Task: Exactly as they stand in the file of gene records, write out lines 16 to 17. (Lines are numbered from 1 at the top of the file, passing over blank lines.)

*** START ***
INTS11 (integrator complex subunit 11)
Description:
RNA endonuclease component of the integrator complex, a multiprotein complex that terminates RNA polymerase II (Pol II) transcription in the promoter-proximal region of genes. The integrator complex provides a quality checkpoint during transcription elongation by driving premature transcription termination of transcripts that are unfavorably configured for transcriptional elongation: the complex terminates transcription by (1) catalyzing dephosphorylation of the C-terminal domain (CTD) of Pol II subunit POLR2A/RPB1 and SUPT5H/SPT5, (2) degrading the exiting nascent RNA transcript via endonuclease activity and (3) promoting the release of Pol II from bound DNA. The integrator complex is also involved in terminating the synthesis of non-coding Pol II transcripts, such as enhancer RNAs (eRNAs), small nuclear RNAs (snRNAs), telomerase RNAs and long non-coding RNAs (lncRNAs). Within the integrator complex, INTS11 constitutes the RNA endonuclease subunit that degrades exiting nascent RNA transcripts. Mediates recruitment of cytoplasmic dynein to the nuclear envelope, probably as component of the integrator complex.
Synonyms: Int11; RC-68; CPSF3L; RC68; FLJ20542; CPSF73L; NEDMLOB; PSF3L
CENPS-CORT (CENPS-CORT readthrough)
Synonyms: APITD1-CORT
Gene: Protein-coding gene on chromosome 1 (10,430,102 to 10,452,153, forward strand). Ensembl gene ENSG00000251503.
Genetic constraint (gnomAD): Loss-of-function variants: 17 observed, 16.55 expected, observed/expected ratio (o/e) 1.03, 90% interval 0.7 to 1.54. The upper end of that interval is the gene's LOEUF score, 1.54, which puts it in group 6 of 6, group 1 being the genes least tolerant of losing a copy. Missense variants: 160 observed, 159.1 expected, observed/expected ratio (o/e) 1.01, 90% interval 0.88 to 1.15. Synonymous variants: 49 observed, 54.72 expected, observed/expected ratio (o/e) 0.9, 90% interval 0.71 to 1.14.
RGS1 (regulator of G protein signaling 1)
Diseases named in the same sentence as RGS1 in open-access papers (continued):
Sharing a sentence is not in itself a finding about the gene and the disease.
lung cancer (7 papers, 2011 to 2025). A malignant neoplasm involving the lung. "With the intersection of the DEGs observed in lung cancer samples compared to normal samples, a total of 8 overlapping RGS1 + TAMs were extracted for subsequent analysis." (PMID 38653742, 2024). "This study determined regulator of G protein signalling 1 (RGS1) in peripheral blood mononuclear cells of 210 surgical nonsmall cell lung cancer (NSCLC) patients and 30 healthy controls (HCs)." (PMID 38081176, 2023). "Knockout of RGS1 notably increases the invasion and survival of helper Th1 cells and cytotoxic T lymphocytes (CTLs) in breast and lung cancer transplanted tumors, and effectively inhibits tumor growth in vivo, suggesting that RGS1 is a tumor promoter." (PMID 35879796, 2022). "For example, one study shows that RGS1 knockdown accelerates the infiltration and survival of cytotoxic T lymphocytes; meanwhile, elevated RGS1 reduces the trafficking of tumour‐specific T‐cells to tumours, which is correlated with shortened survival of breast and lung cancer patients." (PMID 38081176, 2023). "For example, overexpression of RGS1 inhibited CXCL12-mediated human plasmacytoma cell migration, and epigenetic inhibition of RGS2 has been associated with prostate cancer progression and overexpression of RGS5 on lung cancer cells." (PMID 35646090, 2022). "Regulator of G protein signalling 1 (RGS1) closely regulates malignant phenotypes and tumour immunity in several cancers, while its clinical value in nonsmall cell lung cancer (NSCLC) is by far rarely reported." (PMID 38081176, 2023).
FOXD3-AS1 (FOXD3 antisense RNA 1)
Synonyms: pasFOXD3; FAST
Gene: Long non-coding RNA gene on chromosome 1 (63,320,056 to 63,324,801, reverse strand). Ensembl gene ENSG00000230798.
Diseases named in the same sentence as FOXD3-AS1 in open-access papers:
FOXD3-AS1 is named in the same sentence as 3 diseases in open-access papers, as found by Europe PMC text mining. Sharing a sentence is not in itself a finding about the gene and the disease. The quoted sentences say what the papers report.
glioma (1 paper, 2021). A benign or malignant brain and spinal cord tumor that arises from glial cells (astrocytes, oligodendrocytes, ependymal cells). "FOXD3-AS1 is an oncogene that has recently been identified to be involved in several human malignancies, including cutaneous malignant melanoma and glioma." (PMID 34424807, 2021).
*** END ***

Diseases named in the same sentence as FOXD3-AS1 in open-access papers:
FOXD3-AS1 is named in the same sentence as 3 diseases in open-access papers, as found by Europe PMC text mining. Sharing a sentence is not in itself a finding about the gene and the disease. The quoted sentences say what the papers report.